How to Grow Salad Greens in Garden Beds

Growing a successful crop of leafy greens in your garden will give you weeks of harvest.

Sow the Seeds

Plant both head and leaf lettuces in shallow rows, but head lettuce should be sown much more thinly. Once seeds have germinated, thin them out to 6–12 inches apart, depending on their final size.

Sow Lettuce Heads in Drills

Sow Lettuce Heads in Drills

Photo by: DK - How to Grow Practically Everything © 2010 Dorling Kindersley Limited

DK - How to Grow Practically Everything, 2010 Dorling Kindersley Limited

Take Care

Protect your plants from slugs, using mini cloches made from clear plastic bottles. You may also need to net them to keep birds from eating your crops. Water them regularly during summer. They are prone to bolting in hot weather, so plant them close to taller crops, such as beans, that will provide shade.

Protect Lettuce Plants with Netting

Protect Lettuce Plants with Netting

Photo by: DK - How to Grow Practically Everything © 2010 Dorling Kindersley Limited

DK - How to Grow Practically Everything, 2010 Dorling Kindersley Limited

Leafy Options: Planting and Aftercare

Arugula (image 1) is best sown in spring and early fall, when the cooler temperatures make it less likely to bolt. Sow thinly and protect the young seedlings from flea beetles, which nibble the leaves, by covering the plants with a fine mesh or garden fleece.

Lamb's lettuce (image 2) can be sown at any time in spring and summer. It's a useful crop to sow late in the season to provide a tasty winter substitute for lettuce. For the best quality leaves, grow lamb's lettuce under cloches, in a greenhouse or under well-vented plastic (keep out of direct sun).

Green Onions: Growing and Harvesting

Green onions are an ideal crop for garden beds and for pots and containers. Sprinkle a small amount of seed on the surface of the soil once every two weeks throughout spring and summer, to ensure a constant supply. In mild areas, green onions sown in late summer can be left in the soil during winter, to harvest the following spring.

Simply lift the tangy bulbs from the soil as you need them and use in salads or stir-fries.

Keep Reading

Next Up

How to Grow Mesclun

Learn how to grow ingredients for a delectible year-round salad.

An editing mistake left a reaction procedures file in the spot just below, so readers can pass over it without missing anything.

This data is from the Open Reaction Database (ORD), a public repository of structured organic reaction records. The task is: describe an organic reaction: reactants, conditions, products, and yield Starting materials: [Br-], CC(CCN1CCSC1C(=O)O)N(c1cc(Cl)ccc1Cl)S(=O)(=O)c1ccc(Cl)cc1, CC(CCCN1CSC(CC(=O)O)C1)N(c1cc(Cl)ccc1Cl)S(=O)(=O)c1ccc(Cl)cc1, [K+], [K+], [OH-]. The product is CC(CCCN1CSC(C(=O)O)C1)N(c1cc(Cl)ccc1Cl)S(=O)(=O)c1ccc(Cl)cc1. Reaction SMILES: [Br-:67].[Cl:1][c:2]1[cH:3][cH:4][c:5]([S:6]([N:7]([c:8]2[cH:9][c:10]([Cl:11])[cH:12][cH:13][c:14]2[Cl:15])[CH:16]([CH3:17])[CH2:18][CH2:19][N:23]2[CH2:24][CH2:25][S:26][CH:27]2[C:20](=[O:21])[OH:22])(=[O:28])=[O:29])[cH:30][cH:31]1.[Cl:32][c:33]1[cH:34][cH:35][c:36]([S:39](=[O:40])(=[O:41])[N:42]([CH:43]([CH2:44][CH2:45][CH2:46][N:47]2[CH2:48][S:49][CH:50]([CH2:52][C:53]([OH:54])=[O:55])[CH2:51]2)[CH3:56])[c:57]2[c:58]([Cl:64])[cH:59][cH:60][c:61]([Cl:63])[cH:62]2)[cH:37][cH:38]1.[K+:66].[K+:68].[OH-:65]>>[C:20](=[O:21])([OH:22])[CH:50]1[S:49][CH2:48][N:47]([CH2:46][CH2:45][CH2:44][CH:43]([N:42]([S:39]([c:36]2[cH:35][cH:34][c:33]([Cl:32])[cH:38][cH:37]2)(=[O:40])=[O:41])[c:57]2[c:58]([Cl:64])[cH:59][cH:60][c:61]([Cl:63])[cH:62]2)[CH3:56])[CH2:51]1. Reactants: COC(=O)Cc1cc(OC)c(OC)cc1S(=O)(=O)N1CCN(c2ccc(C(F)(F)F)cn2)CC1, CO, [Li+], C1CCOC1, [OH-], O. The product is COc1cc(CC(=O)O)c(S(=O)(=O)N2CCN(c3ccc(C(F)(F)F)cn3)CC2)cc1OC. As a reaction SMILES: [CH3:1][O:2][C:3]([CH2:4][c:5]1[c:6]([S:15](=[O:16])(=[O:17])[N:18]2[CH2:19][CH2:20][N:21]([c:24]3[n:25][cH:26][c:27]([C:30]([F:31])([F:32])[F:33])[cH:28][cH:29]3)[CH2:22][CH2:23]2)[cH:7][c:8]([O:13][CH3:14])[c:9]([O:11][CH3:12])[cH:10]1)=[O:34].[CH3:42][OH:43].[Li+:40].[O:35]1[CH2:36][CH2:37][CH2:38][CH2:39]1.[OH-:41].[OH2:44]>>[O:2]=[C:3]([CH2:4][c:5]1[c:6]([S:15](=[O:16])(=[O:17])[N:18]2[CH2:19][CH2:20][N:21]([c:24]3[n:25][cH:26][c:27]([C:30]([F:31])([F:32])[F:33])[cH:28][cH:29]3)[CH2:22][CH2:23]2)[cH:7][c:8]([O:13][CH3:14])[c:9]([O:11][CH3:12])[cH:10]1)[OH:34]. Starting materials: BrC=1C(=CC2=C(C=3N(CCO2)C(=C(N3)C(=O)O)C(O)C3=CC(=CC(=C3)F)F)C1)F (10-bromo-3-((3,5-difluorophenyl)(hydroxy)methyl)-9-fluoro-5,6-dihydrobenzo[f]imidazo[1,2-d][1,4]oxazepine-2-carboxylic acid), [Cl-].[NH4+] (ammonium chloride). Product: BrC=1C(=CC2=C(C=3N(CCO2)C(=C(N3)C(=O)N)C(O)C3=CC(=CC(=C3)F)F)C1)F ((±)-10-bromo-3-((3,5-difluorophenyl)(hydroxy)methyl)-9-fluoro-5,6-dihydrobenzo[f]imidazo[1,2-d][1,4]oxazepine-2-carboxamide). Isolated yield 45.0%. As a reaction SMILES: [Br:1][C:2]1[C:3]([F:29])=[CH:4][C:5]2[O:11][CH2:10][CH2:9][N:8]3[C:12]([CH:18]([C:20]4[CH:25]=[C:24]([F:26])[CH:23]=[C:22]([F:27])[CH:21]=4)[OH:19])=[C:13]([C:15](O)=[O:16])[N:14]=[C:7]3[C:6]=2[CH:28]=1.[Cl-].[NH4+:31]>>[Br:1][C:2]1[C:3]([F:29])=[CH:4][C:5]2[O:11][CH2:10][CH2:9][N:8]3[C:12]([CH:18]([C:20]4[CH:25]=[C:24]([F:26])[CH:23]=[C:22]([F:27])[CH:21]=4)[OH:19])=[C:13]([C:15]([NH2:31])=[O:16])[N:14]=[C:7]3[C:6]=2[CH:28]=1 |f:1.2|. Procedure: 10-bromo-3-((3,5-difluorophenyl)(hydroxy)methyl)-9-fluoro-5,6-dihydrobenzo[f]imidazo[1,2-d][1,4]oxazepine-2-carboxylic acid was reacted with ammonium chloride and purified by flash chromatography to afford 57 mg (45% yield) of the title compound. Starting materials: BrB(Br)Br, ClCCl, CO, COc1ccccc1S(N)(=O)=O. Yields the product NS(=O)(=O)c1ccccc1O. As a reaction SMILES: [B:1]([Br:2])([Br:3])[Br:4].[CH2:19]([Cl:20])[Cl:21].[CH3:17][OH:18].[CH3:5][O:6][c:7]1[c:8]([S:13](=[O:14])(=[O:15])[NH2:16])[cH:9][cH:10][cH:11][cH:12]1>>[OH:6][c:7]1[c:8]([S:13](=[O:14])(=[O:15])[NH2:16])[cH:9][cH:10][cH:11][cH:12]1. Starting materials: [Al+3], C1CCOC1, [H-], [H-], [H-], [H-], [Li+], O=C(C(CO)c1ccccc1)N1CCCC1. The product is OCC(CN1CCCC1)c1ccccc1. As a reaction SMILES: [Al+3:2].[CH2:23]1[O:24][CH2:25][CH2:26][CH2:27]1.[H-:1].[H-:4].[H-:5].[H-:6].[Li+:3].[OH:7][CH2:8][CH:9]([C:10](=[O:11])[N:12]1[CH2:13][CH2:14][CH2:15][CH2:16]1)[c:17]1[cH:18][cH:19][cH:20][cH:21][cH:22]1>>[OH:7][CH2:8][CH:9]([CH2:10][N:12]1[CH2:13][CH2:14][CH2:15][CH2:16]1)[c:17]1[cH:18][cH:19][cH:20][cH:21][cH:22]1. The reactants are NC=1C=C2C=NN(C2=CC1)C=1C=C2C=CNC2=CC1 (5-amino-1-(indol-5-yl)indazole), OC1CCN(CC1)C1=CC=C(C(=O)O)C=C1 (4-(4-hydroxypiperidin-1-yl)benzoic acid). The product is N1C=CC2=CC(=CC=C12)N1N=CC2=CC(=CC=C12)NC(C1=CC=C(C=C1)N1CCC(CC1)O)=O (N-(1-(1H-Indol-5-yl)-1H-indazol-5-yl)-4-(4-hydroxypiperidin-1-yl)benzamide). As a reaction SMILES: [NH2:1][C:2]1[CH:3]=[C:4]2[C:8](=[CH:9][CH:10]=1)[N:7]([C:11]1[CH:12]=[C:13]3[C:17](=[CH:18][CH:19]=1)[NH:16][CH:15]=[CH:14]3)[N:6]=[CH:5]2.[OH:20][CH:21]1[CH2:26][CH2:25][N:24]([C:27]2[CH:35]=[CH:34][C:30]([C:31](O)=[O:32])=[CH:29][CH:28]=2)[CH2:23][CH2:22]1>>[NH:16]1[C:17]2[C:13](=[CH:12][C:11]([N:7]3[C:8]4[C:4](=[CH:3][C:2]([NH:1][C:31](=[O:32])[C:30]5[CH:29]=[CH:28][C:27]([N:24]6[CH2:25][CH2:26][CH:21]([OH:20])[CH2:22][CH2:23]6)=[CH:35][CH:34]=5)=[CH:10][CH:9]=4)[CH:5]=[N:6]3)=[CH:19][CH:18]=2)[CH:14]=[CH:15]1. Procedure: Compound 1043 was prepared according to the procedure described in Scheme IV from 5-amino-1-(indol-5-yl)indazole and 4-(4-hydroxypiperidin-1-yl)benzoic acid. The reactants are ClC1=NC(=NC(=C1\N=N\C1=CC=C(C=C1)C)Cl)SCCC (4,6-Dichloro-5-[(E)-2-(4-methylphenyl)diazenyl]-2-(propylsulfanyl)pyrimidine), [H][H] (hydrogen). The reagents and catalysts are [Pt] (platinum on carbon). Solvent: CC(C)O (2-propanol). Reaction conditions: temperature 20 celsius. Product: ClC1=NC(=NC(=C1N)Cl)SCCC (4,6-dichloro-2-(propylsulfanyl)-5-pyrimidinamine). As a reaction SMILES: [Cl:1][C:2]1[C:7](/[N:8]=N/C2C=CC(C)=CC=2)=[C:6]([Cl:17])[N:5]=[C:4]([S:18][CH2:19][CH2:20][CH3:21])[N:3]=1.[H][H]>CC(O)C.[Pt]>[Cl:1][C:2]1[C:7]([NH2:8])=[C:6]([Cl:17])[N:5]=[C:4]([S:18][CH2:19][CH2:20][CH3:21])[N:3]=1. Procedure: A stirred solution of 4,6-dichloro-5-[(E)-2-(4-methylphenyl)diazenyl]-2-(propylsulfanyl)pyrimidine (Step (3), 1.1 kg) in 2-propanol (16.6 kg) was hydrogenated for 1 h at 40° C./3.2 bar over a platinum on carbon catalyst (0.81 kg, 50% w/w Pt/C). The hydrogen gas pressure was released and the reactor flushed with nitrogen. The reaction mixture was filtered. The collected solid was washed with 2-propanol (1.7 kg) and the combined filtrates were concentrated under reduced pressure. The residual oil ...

How to Sow and Plant Fruiting Vegetables

Large leaves, golden flowers and heavy yields make squashes, zucchini and cucumbers ideal plants for productive pots.

How to Sow and Plant Mediterranean-Style Vegetables

The jewel-like fruits of these decorative plants make beautiful displays in pots in a greenhouse, on a windowsill or in a sunny spot outside.

How to Grow Parsnips

For the best winter parsnips, sow as soon as the soil has warmed up in spring. They will grow all summer, forming sweet and starchy winter roots.

How to Grow Shallots

Many people prefer the sweet, milder flavor of shallots as an alternative to onions. They can be harvested earlier and stored longer than onions.

How to Grow Watercress From Seedlings

One way to grow watercress is by starting with seeds, but you can also grow fresh plants by using watercress seedlings as a base.

Grow Asian Greens

These are some of the most useful fall vegetables, providing a variety of colors, textures and flavors, just as the weather is cooling.

Grow Easy Cress Indoors

Growing cress indoors provides a constant supply of fresh ingredients for salads and sandwiches all year round. This easy project is ideal for children, who love to watch the plants develop.

Growing Cress and Microgreens

Microgreens and cress can be grown year-round in small pots or trays indoors, and are ready to harvest in a week or two.

How to Plant an Indoor Salad Garden

Follow these simple tips to have fresh produce throughout the entire year.

1,000+ Photos

Browse beautiful photos of our favorite outdoor spaces: decks, patios, porches and more.


Follow Us Everywhere

Join the party! Don't miss HGTV in your favorite social media feeds.